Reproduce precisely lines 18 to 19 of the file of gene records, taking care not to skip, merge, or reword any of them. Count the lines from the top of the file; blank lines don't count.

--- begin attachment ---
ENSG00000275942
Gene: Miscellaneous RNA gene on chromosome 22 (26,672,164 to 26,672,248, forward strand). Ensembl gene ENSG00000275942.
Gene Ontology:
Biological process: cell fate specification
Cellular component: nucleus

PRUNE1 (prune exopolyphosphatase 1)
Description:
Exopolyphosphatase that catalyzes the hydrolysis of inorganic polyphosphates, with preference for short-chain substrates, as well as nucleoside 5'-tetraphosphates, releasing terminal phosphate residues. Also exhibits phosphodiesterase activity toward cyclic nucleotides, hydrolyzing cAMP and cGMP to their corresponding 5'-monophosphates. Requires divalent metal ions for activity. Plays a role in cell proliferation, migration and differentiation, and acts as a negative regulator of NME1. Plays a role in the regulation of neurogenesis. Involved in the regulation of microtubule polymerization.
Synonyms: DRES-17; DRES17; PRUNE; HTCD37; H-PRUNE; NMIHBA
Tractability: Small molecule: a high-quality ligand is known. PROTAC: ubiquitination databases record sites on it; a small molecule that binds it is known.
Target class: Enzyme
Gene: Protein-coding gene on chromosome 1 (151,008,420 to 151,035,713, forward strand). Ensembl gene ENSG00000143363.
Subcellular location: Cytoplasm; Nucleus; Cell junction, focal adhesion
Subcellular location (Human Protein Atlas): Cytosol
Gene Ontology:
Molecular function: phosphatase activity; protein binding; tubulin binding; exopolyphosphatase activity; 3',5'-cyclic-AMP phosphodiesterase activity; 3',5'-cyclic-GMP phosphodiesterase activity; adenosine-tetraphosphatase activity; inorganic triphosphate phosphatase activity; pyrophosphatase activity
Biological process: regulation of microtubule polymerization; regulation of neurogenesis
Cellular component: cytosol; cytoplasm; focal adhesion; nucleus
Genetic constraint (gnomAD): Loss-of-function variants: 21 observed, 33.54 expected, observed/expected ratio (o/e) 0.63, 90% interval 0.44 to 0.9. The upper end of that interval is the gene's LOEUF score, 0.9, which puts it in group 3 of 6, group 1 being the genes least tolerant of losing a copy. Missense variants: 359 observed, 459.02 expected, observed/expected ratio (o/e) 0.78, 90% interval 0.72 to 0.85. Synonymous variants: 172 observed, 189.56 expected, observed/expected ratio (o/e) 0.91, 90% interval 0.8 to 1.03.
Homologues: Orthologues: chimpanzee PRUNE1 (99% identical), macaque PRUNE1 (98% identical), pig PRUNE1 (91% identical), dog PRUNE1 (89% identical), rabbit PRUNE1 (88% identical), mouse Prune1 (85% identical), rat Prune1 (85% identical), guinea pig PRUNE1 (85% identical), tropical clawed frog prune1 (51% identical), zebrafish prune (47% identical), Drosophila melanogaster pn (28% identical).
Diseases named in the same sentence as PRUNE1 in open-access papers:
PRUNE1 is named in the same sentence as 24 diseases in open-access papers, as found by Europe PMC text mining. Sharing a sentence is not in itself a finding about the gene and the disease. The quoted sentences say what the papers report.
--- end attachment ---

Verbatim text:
Cellular component: cytosol; cytoplasm; focal adhesion; nucleus
Genetic constraint (gnomAD): Loss-of-function variants: 21 observed, 33.54 expected, observed/expected ratio (o/e) 0.63, 90% interval 0.44 to 0.9. The upper end of that interval is the gene's LOEUF score, 0.9, which puts it in group 3 of 6, group 1 being the genes least tolerant of losing a copy. Missense variants: 359 observed, 459.02 expected, observed/expected ratio (o/e) 0.78, 90% interval 0.72 to 0.85. Synonymous variants: 172 observed, 189.56 expected, observed/expected ratio (o/e) 0.91, 90% interval 0.8 to 1.03.